Occasionally, while treading through the sludge that studios have been passing off as horror films, I come across one that knocks my socks off. I hate to admit it, but most of my time searching through the hours of potential greats, is more often than not a very disappointing journey. I do, however, get to see some really fantastic films that dare to go against the grain. The two writers/directors, Kevin Kolsch and Dennis Widmyer, have created a film unlike any other in Starry Eyes.
I was enthralled by the lives of the characters on the screen within minutes; I felt as if these were real people in a real world. Most are disgustingly sinister in even the simplest of scenes and I truly believe an honest human characteristic is captured. This film captures the condescending, arrogant ways of American youth, especially those who feel entitled or believe they are something special without ever actually doing, or proving their worth. Amidst the chaos is Sarah (played wonderfully by Alex Essoe) who is a struggling actress with dreams of the big screen. She wants so badly to make it in film and out of the mundane job in fast food she has acquired, that she is willing to do anything it takes. Her friends appear supportive, but it’s obvious none of them have their lives figured out and some even openly criticize her for the choices she makes. This plays such an important role in the film and deserves attention.
Sarah is a person with a good heart and takes every blow that her friends dish out and every rejected role, as a person in the real world would. She holds in her anger, which serves as the boiling point in the film. Once she decides that becoming a star is the most important thing to her, she is asked to sacrifice her old life for her new one.
I loved watching the progression of Alex Essoe’s character throughout the story. She transforms from a shy girl, chasing her dreams, to a grotesque shell of her former self. I would recommend this film to any fan of Cronenberg’s work; certain Stephen King titles come to mind, as well. This is not a typical horror film, this movie builds and builds until you can’t take it anymore and hits you with a sledge-hammer!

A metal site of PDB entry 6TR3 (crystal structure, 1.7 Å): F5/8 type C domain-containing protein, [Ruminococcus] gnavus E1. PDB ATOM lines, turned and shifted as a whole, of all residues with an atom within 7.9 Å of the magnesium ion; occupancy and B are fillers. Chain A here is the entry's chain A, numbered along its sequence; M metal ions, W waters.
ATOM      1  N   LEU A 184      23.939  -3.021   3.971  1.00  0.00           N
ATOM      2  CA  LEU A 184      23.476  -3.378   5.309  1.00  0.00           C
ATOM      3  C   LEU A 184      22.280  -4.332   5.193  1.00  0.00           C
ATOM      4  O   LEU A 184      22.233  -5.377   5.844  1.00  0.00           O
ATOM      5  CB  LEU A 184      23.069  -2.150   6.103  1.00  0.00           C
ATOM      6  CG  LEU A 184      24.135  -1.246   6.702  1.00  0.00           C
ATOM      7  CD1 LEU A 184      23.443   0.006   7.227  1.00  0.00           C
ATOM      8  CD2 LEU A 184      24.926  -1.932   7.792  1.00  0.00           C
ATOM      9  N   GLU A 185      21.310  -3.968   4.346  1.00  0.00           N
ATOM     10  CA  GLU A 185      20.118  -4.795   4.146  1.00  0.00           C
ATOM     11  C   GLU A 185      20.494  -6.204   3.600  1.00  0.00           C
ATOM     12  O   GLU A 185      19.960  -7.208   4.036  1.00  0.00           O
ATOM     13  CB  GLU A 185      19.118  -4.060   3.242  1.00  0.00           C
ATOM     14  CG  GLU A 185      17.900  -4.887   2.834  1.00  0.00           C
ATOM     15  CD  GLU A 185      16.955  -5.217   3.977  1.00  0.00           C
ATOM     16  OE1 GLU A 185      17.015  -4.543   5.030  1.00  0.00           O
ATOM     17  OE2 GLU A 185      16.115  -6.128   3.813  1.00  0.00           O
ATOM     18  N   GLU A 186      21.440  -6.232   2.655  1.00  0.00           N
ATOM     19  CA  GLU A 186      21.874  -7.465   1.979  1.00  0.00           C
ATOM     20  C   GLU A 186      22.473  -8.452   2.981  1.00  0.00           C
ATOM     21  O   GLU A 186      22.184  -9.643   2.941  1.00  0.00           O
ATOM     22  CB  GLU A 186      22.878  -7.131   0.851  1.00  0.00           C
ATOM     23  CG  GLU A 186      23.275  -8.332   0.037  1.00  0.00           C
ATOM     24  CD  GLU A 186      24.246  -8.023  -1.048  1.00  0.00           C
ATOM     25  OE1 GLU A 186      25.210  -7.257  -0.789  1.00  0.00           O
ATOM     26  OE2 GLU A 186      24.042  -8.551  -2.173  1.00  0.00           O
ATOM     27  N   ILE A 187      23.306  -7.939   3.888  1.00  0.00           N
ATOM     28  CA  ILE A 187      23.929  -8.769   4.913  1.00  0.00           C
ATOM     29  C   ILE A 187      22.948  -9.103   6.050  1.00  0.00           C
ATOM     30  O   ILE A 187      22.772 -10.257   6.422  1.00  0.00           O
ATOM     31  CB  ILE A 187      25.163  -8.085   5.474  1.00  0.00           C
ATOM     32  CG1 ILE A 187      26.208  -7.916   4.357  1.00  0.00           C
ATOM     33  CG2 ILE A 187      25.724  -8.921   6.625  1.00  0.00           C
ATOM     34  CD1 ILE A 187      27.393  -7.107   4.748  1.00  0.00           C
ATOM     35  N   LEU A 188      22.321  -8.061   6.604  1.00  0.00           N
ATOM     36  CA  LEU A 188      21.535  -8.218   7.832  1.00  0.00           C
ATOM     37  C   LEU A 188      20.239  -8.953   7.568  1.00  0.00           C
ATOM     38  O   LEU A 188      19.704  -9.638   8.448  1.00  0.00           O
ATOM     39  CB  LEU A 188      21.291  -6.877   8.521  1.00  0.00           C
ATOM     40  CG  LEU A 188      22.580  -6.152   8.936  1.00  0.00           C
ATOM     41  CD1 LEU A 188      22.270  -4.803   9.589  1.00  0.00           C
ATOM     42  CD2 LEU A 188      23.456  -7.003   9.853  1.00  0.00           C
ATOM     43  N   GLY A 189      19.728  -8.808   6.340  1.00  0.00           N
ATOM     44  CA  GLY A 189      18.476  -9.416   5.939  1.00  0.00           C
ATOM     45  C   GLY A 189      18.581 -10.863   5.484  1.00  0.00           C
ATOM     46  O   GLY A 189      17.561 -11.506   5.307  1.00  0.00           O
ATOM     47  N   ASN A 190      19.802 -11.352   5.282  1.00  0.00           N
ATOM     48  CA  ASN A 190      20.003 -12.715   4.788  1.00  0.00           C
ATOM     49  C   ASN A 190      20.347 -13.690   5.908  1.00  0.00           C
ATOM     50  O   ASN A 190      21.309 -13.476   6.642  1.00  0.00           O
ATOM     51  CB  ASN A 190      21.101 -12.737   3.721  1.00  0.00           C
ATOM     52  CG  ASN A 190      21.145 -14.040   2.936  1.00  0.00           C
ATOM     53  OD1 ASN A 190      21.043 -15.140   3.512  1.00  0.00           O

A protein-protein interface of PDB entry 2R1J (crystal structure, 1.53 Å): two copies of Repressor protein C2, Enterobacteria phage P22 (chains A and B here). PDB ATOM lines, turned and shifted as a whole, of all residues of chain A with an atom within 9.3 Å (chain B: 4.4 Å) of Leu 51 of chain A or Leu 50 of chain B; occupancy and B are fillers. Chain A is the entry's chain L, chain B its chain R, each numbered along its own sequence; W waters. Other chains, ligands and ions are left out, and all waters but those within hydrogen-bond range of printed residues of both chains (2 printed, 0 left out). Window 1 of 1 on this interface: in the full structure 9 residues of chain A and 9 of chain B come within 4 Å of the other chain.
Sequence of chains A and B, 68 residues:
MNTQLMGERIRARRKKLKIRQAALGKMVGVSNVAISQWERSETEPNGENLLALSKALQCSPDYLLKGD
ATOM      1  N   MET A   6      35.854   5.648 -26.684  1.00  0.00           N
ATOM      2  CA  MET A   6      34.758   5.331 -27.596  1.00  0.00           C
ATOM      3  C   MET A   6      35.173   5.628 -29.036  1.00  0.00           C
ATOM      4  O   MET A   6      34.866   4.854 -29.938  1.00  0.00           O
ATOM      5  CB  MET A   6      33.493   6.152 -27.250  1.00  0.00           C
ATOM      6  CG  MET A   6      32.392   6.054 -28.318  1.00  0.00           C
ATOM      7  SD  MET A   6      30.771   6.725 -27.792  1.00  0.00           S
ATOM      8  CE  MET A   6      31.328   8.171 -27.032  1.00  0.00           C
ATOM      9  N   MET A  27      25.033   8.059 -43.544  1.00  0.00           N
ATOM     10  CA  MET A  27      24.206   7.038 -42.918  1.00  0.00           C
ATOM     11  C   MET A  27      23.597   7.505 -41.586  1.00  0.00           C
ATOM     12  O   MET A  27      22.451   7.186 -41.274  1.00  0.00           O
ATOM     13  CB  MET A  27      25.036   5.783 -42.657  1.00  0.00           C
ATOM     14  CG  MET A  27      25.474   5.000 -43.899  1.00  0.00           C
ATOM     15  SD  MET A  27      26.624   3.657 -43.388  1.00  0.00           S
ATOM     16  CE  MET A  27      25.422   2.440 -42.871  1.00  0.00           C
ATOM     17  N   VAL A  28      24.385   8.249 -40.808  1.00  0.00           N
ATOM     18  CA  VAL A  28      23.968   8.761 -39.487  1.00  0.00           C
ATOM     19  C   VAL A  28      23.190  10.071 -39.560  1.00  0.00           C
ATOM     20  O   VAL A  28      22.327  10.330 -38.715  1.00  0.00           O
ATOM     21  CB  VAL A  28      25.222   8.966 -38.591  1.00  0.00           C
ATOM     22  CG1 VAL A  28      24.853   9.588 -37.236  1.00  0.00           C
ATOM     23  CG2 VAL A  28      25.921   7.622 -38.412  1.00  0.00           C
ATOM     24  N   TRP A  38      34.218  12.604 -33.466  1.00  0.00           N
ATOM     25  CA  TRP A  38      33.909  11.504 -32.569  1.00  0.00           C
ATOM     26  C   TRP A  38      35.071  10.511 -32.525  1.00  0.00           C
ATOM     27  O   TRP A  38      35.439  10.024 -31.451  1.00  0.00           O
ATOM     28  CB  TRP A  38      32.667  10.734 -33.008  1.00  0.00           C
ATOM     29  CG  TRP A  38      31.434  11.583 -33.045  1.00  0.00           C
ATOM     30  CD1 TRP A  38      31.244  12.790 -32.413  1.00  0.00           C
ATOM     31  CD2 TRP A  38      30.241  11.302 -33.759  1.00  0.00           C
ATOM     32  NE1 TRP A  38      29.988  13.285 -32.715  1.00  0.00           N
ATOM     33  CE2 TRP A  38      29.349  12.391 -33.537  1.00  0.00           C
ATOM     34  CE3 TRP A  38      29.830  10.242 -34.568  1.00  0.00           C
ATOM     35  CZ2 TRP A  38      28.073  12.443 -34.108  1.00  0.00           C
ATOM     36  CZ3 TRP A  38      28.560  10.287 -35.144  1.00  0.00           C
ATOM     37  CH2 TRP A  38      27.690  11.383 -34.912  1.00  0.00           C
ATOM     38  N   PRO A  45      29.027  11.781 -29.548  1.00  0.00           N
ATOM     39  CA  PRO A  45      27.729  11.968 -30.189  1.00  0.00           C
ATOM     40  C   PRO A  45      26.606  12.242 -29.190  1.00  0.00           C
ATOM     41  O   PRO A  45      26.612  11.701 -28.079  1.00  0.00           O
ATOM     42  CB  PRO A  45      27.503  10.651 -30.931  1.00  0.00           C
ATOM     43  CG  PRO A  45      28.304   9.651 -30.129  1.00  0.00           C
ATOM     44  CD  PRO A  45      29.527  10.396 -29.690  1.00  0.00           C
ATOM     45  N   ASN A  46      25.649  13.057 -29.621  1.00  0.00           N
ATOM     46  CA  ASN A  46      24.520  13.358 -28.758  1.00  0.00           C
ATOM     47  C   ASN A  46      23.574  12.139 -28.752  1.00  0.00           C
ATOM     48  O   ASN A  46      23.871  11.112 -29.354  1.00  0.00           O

Starry Eyes comes out today, February 3rd via Dark Sky Films. Feel free to check it out and tell them Repulsive Reviews sent you!
I give this film 4 auditions out of 5.
If you look at any of the big horror sites’ top ten lists of 2014, you’ll notice a whole bunch of repeat titles. One of those titles is Starry Eyes, directed by Kevin Kolsch and Dennis Widmyer.
I’m not totally convinced that I understand the hype surrounding this film. As I’ve mentioned in past reviews, I seem to have a hard time when it comes to finding deeper meaning in any form of entertainment, film or otherwise, and am usually only focused on the mere surface of something, for whatever reason. This is where the problem lies.
On the surface, Starry Eyes is a film about a young actress who would do anything to make it big in Hollywood. Failed audition after failed audition, Sarah is forced to keep her job at a local fast food restaurant, in order to pay the bills. After another audition where Sarah thinks the casting directors have actually made fun of her, she thinks it’s just another failed attempt to add to the list. Naturally, Sarah is ecstatic when she receives a call back for the role. Once she is invited to meet the producer, however, she quickly realizes that this is no ordinary callback and she must give up a lot more than just her day job for this to work.
After Sarah finally breaks down and does whatever it is that the strange producer wants, she begins to go through some very odd changes, both mentally and physically. The changes that occur, along with the entire look and feel of the film actually reminded me a lot of Contracted. The deteriorating transformations that Sarah goes through are very reminiscent of those that lead character, Samantha, went through in 2013’s zombie flick. This is where the confusion came in for me though…
I understand that Starry Eyes is supposed to be some kind of metaphor for someone basically selling their soul to get what they want in life, which in this case, was fortune and more importantly, fame. I didn’t come to this realization until after the movie was over, however. I was so enveloped in what was going on in front of me that I didn’t have time to think of a deeper meaning. Is Sarah turning into a zombie? Oh wait, no, she’s bald now… is she an alien? I had no idea what the hell was going on the entire time.
I’m not sure what I was expecting going into this film, but it was certainly more than I got. Perhaps only watching films for what they present on the surface is naive of me, but I’m sure there are a lot of people who are very similar to me in that regard. Otherwise, I thought the film was very good. The acting was spot on, the effects were great (when things got gory, they got GORY!!!!), and the overall look and feel of the film were outstanding.
Rottin’ Roger loved the film and me, well, not so much. Suffice to say, your opinion can go either way. Give the film a watch and let us know what you think in the comments below!
I give Starry Eyes 2.5 jealous friends out of 5.